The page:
How to Write an Ethereum Election Smart Contract https://blockgeeks.com
In this video we are going to learn how to code up an election contract. We want to hold a free and fair election for a specified amount of time and only allow authorized people to vote in it
We’ll start by defining a custom data type called a struct, which allows us to group together other data types, to define a Candidate struct. For a candidate in the election, we’ll keep track of their name and the number of votes they currently have.
Let’s also define a struct for the Voter, that will store whether or not the voter has already voted, and who they voted for.
We need to keep track of the owner of the contract as they will have special rights to authorize voters. We also keep a mapping to store voter information, as well as a dynamically-sized array of candidates that will be initialized on construction. The way to define an array is to simply use the square brackets after the data type of a variable. We’ll also keep track of the time when the election ends using an integer timestamp.
We’ll initialize our list of candidates in the constructor. We pass in a name for our election, the duration of the election in minutes, and an array of candidate names. But wait, when we try to pass in a string array, we get a compiler error saying ‘nested arrays not yet implemented’. Why is that? This is because functions in Solidity cannot accept or return 2-dimensional arrays. but you might say hey we’re not actually using a 2-dimensional array here we’re just using a 1-dimensional array of strings. And even though it appears that way, under the hood, the string data type is implemented as an array of the bytes32 data type. So when we add the square brackets after string, its actually a 2d array of bytes32, which is not yet supported.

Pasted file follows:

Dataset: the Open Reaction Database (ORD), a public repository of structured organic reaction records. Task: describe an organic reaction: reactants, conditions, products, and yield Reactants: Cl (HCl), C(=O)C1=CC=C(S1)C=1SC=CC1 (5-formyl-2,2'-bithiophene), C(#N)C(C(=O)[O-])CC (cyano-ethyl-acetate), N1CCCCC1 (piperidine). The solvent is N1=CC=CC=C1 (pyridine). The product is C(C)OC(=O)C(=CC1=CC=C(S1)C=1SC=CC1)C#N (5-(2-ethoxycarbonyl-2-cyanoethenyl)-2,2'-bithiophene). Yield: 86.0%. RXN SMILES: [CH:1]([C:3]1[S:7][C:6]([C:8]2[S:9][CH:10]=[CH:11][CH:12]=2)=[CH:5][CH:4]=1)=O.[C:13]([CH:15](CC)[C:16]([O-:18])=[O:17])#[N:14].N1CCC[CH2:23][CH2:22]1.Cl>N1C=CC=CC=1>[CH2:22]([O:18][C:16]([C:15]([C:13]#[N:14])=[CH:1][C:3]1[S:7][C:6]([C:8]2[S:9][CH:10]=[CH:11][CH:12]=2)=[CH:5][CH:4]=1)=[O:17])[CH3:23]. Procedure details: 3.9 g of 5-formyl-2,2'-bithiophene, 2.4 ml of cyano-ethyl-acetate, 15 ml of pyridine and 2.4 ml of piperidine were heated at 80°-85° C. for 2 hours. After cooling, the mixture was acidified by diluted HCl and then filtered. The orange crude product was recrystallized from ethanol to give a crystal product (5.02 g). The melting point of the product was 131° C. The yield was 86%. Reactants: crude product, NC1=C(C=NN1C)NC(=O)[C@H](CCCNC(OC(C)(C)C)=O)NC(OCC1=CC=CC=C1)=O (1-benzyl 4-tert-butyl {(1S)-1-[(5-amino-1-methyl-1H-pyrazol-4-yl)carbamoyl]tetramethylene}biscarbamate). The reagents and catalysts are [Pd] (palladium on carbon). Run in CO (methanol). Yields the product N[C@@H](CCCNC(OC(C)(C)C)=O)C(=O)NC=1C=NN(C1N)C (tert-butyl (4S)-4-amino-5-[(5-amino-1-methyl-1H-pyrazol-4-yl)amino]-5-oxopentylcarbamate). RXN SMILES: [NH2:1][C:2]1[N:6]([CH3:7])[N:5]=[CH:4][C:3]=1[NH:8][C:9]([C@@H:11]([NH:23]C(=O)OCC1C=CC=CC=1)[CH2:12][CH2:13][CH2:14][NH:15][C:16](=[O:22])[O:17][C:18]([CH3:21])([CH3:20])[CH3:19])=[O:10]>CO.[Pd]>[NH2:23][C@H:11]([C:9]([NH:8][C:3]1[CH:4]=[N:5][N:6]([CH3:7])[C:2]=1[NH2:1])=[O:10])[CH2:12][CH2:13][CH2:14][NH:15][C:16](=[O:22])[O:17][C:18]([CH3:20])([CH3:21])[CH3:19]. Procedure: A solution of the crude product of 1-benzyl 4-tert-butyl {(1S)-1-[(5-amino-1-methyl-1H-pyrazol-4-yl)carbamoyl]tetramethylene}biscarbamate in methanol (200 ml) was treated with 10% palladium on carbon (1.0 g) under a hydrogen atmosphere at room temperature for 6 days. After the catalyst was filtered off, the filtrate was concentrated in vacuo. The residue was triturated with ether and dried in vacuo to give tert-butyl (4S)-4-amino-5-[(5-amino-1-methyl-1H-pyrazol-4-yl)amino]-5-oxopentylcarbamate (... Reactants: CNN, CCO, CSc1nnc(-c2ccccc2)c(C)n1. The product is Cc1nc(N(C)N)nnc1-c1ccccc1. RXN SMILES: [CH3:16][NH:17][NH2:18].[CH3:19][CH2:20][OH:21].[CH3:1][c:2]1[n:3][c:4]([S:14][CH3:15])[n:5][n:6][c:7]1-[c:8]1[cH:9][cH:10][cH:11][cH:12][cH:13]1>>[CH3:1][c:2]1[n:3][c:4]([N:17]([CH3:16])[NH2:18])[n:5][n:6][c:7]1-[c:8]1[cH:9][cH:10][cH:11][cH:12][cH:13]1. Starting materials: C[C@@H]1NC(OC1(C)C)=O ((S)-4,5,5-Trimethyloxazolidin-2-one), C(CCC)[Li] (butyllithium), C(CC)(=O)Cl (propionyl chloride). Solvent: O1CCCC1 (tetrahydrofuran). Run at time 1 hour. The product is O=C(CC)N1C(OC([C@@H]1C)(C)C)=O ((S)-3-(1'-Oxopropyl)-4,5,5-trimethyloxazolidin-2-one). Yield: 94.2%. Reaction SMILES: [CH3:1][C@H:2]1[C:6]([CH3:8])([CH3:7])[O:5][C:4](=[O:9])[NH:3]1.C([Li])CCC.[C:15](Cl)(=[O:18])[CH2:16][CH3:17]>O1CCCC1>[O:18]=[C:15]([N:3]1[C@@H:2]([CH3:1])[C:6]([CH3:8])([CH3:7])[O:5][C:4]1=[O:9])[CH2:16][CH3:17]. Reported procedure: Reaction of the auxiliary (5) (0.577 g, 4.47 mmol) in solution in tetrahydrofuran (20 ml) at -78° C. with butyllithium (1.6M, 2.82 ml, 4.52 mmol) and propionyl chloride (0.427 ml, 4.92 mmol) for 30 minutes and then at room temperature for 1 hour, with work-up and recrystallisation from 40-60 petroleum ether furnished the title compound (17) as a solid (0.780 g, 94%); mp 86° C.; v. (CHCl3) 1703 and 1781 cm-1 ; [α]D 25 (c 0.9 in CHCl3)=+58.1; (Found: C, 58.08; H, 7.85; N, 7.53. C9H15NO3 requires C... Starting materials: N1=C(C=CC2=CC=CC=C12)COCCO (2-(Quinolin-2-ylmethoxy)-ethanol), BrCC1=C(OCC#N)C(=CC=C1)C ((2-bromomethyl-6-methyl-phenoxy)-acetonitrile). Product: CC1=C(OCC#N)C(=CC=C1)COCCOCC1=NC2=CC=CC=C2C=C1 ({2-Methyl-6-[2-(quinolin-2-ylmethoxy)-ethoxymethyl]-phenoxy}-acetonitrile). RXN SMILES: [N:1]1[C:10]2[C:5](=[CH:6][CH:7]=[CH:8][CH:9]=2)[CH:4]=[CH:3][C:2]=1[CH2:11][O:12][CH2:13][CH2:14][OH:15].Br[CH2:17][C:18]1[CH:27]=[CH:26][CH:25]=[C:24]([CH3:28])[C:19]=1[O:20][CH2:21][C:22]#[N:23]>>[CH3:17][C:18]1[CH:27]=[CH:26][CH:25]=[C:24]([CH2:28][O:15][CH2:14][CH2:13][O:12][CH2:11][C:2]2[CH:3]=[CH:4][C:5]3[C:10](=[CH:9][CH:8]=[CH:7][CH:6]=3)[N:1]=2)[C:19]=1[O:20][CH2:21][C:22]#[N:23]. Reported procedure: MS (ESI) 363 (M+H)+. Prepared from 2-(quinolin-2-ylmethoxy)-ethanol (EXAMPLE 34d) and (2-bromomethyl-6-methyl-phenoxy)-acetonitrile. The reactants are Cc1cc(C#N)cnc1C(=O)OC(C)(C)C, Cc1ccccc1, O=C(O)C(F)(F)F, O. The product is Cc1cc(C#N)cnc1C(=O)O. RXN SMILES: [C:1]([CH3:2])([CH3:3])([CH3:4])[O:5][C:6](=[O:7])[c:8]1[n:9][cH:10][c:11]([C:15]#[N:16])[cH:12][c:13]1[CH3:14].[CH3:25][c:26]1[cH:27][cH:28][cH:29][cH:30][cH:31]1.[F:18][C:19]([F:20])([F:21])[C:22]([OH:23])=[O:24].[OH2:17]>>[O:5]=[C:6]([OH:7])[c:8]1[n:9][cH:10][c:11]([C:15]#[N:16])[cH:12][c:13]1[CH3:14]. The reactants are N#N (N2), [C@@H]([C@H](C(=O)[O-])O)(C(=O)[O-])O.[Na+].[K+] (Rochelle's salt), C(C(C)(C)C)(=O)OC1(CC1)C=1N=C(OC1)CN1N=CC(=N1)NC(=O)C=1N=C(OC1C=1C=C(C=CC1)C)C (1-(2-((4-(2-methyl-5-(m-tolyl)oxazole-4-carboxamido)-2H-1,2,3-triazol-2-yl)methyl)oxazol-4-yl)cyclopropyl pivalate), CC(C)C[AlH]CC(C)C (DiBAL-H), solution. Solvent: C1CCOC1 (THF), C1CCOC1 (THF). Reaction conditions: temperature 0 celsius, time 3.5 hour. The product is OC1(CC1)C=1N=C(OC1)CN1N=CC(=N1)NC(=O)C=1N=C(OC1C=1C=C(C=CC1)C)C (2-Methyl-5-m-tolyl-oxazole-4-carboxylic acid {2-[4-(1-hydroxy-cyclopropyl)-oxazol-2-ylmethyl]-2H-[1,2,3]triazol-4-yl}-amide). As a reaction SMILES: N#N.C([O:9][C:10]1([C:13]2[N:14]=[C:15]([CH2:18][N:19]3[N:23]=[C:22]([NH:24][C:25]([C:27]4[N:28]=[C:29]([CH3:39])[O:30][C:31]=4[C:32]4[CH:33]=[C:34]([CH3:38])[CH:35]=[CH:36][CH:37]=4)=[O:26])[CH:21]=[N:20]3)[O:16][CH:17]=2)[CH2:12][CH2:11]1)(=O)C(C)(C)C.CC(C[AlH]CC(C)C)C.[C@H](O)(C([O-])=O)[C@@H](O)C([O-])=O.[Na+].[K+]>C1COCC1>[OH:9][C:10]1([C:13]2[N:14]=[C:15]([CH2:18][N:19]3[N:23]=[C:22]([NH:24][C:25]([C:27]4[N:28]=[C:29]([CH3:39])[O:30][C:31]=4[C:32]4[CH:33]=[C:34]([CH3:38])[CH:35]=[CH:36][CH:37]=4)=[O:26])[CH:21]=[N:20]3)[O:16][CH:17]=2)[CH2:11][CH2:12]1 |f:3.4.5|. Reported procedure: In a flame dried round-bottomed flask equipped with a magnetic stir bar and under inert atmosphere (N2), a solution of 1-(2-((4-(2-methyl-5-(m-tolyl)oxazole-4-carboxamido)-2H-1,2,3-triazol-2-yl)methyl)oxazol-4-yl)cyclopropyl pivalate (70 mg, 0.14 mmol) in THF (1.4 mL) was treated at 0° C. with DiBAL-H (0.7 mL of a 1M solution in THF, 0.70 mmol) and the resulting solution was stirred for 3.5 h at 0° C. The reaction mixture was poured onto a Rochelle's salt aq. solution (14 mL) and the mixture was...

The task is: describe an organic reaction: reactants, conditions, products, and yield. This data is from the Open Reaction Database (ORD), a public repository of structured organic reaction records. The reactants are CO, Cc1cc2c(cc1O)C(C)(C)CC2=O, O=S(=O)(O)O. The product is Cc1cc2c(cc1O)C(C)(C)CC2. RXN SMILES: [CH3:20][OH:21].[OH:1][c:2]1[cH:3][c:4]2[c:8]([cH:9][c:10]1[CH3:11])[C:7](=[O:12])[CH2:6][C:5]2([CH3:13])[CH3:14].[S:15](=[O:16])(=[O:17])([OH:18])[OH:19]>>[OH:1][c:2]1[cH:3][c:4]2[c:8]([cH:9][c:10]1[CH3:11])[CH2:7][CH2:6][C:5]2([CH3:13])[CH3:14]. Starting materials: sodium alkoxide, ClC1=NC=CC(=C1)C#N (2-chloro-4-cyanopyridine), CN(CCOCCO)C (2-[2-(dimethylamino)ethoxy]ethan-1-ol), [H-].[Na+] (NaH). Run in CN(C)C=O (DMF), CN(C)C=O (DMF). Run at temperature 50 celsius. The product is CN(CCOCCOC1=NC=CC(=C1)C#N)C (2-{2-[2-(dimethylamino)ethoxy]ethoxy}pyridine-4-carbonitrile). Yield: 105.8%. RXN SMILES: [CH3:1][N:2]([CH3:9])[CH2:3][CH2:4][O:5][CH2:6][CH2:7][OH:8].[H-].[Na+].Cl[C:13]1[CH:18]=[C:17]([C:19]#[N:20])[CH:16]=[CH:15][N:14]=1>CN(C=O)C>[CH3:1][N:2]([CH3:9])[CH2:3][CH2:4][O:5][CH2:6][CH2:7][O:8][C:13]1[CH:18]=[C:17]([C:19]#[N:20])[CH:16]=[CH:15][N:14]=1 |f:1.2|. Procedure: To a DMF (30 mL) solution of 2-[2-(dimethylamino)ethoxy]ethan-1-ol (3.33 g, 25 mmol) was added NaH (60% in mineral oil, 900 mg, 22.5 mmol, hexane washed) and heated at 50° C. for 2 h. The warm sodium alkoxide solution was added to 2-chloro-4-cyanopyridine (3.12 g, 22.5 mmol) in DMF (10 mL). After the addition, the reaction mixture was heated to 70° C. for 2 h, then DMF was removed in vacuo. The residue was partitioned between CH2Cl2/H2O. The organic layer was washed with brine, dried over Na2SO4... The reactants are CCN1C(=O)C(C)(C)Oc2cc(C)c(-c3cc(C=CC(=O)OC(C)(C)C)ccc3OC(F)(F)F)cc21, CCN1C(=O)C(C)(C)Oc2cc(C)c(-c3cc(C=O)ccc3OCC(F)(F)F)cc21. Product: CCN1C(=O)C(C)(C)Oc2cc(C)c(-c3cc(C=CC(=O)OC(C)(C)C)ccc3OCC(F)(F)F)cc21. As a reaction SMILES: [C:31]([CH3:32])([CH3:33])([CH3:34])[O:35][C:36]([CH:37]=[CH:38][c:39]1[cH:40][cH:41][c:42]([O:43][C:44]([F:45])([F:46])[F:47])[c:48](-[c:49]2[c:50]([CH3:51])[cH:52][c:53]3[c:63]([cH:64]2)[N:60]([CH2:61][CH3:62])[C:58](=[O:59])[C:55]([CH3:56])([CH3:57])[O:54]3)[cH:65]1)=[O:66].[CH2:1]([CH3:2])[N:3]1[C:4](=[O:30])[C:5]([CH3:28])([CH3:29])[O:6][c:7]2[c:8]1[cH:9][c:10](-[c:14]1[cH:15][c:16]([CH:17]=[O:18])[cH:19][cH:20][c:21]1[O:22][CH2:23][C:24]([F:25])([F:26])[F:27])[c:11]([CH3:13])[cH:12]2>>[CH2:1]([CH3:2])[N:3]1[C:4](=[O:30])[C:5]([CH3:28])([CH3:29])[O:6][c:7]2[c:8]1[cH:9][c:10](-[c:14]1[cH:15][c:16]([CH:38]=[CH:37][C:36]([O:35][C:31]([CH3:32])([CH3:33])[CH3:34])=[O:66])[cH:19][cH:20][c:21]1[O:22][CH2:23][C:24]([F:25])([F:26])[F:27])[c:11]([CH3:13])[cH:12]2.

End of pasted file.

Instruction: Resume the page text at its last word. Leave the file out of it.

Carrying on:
As a workaround for now, we’ll just pass in 2 string arguments representing only two candidates in the election. If we wanted to support multiple candidates, we could just pass in an array of bytes32. We’ll define candidate objects using the provided names
We also set our auctionEnd variable to be from now plus the specified duration in minutes. Now is a global variable, which is an alias to another global variable called block.timestamp. It returns a unix timestamp indicating the current block’s creation time, not the actual current time. Solidity also supports many time units such as minute, days, months. For now we’ll just use minutes.
We’ll define an authorize function that allows the owner of the contract to give voting rights to any address. In this function, we initialize the Voter object for the address. Even though this looks like we are initializing an object in the voters mapping, that’s not actually what’s happening. Mappings can be thought of as hash tables which are virtually initialized such that every possible key exists and is mapped to a value whose byte-representation is all zeros, which is a type’s default value. So for bool it would be false, and for integer it would be 0.
So when we initialize this Voter struct with false and 0, we’re not actually doing anything since these are already the default values set in the mapping. The implication being that anybody would be able to participate in the election, not just the authorized voters, and thats not quite what we want. To solve this, we’ll add a weight field to the Voter struct which will specify the weight of a vote. This will allow us to only count votes from people we authorize with a weight of 1. So to give voting rights, we don’t need to create a Voter struct and pass in all the fields, we just need to set the one field that won’t default to 0, in this case we set the weight for the voter to 1.
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